Calcium Cancer Link

Professor Ian Reid and colleagues at the University of Auckland have found a link between calcium supplements and a higher rate of heart attacks. The research team pooled the results of 11 clinical trials in which 12, people over 4 were randomly assigned to take either a placebo or at least 5mg of calcium a day for an average of 3.5 years. After considering age, smoking, high blood pressure, and other risk factors for heart disease, the researchers found that people who took calcium supplements were 3 per cent more likely to have a heart attack than people who took placebos. Calcium supplements are commonly taken by older people for skeletal health. The results have been published in the British Medical Journal.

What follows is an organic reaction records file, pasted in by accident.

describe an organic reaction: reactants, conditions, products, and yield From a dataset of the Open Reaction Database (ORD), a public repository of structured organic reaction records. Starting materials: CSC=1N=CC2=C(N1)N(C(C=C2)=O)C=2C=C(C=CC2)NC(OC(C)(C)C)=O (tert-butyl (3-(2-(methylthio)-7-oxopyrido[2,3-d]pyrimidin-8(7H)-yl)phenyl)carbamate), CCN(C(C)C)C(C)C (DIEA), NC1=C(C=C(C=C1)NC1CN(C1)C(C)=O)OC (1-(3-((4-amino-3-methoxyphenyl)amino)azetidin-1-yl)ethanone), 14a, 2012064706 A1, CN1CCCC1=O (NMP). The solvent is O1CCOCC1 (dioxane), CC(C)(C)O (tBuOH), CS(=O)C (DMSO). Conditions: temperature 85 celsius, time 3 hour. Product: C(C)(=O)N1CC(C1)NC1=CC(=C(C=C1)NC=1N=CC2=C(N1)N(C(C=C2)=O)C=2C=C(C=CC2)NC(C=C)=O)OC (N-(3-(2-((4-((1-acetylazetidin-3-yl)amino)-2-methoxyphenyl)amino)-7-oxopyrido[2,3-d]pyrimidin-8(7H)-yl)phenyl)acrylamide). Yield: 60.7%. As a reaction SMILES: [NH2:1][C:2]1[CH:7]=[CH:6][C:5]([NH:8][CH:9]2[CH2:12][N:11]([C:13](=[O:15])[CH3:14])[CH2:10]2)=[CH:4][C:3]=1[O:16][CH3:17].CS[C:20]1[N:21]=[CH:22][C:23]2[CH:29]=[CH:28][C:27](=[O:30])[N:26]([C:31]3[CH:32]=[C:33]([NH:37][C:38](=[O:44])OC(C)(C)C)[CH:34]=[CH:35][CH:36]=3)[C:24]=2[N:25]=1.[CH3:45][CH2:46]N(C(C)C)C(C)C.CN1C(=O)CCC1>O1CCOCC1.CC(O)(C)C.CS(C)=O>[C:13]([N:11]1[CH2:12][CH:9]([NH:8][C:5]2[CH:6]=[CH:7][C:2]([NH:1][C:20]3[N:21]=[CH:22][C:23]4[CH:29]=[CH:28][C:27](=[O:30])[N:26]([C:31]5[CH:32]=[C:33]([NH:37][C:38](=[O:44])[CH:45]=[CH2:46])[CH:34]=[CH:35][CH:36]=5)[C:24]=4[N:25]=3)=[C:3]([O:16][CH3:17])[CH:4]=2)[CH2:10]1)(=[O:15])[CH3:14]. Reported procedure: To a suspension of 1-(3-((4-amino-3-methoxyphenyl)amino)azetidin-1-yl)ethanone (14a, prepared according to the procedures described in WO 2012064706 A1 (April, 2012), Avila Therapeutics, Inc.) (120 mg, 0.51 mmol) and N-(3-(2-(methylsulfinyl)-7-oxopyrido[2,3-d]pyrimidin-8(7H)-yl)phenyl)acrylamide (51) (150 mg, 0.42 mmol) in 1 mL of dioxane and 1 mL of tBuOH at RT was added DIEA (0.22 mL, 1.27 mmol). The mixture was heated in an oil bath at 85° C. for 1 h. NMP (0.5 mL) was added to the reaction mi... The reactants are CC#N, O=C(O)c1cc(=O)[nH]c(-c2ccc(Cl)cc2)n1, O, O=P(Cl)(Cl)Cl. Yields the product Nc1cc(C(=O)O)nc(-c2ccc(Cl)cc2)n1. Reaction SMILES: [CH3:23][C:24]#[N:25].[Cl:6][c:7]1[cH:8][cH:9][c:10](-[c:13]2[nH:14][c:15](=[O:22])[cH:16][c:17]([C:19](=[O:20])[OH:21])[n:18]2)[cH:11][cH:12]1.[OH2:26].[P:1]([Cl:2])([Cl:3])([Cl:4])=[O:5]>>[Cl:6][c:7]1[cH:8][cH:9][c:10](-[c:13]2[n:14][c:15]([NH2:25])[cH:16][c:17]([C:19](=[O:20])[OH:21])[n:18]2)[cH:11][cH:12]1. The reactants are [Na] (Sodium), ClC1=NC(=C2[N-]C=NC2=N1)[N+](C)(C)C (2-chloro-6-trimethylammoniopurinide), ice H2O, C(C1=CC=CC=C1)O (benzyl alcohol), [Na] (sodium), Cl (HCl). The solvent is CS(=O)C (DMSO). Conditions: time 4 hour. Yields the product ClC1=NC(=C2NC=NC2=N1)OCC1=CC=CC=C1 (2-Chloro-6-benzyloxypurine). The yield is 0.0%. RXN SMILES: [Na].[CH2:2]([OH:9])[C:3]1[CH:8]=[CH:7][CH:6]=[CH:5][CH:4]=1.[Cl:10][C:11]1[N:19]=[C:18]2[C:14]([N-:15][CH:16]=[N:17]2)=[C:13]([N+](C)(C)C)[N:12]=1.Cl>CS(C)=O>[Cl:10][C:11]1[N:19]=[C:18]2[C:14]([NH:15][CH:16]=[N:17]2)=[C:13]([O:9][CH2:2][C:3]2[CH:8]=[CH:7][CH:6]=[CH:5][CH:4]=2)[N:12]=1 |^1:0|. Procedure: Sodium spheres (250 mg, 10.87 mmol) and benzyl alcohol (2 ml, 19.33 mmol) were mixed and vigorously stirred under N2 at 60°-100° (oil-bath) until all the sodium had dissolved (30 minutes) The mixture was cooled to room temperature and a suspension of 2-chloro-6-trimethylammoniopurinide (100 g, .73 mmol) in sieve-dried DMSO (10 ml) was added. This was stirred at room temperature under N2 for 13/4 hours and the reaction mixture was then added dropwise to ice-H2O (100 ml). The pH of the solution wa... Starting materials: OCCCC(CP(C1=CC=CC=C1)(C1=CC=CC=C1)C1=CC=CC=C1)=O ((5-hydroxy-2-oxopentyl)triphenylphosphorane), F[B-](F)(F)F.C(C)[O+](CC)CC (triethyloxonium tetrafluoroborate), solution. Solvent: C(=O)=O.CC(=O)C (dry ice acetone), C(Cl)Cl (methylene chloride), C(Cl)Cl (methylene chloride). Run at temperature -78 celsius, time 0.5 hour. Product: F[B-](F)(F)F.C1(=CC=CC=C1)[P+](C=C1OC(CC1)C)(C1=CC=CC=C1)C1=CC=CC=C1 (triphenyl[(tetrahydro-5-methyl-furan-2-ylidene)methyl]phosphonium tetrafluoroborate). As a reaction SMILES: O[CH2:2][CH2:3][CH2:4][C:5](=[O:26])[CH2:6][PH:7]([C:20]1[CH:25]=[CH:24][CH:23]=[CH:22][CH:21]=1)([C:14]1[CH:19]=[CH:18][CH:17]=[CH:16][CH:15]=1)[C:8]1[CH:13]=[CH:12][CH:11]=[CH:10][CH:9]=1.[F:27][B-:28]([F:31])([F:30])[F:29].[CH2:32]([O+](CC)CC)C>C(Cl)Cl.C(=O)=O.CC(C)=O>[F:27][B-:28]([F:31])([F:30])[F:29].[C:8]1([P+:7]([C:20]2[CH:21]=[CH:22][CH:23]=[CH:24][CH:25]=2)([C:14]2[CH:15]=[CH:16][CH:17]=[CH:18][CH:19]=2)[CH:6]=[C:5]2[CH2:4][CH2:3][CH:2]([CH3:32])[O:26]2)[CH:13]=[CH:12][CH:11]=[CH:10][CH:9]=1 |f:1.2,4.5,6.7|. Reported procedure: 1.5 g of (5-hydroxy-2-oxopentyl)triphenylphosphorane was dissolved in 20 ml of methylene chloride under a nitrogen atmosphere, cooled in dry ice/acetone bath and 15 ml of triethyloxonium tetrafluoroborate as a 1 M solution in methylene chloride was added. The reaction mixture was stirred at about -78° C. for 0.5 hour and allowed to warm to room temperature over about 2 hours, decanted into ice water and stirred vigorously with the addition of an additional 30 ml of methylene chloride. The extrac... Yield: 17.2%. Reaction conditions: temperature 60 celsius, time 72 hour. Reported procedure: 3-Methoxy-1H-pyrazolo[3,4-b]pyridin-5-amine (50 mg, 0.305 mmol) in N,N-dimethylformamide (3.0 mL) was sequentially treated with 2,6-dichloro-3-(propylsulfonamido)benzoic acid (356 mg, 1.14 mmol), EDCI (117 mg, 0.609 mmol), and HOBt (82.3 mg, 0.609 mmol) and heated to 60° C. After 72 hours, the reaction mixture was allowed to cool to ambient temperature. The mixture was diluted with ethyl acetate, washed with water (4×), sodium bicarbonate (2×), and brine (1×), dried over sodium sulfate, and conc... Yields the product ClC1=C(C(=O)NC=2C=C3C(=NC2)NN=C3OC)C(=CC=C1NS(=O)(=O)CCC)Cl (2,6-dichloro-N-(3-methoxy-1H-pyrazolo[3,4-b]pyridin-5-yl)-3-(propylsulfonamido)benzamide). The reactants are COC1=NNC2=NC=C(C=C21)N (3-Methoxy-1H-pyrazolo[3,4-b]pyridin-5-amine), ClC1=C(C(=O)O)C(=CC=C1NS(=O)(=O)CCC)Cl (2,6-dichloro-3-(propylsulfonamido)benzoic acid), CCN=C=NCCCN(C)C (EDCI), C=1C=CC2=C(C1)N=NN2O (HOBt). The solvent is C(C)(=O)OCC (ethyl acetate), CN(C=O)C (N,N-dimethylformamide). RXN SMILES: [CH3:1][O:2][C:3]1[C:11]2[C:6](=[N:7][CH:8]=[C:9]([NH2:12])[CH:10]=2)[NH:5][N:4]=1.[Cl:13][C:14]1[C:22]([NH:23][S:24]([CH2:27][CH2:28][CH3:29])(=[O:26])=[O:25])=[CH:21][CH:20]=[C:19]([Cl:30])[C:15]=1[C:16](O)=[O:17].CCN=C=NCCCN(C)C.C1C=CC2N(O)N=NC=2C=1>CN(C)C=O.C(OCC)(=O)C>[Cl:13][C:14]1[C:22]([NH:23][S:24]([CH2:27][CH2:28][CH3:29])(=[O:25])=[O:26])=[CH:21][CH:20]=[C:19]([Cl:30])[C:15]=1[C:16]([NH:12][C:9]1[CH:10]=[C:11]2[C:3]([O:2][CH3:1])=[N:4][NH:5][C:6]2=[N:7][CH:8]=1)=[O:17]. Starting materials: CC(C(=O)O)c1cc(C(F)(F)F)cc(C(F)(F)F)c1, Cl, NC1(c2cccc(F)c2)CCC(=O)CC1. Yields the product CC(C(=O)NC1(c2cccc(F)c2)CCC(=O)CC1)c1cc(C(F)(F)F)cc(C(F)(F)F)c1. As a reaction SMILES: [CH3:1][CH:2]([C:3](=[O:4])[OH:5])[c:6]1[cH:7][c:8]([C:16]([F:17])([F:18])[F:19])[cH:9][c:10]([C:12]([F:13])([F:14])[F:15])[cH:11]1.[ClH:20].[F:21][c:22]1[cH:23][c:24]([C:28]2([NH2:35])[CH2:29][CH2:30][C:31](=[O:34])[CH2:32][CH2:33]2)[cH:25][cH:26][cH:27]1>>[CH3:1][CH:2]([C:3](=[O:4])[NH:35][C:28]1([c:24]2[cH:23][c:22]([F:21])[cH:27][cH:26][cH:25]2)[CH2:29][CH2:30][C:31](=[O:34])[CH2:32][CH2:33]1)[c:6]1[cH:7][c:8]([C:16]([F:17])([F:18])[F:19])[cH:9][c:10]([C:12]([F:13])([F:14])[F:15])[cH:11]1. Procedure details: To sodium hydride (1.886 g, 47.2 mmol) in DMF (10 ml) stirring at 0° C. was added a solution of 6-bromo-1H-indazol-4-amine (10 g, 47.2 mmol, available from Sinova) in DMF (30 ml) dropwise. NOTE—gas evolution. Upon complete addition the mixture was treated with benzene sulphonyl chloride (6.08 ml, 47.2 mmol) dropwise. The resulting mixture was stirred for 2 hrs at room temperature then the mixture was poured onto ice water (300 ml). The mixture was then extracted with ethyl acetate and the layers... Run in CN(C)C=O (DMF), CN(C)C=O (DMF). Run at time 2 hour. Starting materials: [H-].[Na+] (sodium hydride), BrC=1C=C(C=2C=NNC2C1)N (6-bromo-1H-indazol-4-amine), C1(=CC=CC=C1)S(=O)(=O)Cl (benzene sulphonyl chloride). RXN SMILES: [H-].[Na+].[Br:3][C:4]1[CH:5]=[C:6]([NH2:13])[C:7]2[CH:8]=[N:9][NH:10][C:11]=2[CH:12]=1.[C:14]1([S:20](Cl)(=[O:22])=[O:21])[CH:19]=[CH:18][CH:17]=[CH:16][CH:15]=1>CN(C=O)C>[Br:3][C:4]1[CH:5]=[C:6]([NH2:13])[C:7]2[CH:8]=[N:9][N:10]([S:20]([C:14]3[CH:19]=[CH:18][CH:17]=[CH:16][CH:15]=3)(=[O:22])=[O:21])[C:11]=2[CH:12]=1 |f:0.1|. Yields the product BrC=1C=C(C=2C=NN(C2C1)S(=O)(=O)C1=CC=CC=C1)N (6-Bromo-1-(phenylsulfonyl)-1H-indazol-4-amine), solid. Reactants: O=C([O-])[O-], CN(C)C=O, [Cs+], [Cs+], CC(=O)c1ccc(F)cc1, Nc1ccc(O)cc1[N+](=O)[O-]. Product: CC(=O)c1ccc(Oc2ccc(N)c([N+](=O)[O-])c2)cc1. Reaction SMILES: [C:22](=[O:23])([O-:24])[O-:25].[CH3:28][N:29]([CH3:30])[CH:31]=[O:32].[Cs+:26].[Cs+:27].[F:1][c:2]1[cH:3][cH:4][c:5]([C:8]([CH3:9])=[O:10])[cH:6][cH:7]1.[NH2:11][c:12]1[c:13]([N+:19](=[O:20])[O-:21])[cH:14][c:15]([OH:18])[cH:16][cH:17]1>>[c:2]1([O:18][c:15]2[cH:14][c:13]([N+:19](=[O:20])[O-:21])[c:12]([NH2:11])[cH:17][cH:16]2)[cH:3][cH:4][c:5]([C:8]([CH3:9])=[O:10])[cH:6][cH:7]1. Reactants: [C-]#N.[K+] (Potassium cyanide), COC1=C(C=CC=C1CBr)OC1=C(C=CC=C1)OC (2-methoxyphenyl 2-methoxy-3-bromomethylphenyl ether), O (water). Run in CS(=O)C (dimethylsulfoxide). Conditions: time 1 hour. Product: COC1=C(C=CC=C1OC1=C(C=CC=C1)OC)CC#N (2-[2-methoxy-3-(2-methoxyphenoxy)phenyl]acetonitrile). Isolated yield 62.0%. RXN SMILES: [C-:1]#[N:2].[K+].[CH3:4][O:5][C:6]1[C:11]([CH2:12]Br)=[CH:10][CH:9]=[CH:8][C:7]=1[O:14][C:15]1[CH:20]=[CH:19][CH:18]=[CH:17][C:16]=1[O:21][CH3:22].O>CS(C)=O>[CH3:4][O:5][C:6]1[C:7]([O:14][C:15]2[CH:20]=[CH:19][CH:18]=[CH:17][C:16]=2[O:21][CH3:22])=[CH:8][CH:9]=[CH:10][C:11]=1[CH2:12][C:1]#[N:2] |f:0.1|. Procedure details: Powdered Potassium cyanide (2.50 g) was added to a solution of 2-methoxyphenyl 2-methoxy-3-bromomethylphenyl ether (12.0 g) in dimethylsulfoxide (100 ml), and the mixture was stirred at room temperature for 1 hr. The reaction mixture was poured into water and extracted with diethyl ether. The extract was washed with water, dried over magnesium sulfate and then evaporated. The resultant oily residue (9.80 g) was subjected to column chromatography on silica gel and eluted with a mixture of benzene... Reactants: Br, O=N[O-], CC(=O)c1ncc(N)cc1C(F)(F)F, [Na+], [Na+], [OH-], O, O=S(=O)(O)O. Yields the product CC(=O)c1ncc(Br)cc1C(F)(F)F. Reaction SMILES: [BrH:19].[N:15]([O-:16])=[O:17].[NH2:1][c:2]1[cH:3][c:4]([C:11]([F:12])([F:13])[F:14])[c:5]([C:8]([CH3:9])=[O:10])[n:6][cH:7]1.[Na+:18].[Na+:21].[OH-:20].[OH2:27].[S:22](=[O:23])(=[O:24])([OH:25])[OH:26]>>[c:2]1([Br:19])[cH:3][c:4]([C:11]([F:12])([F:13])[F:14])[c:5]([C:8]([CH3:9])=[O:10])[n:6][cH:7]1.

Tags: Boston.com  British Medical Journal  calcium supplements  heart attacks  Ian Reid  Medical Health  University of Auckland  

Contact Tracing Company SaferMe Focuses on US

Contact Tracing Company SaferMe Focuses on US

Wellington-based contact tracing technology provider SaferMe, which played a role in helping New Zealand bring COVID-19 case counts down to zero, is setting its sights on Texas and the North American…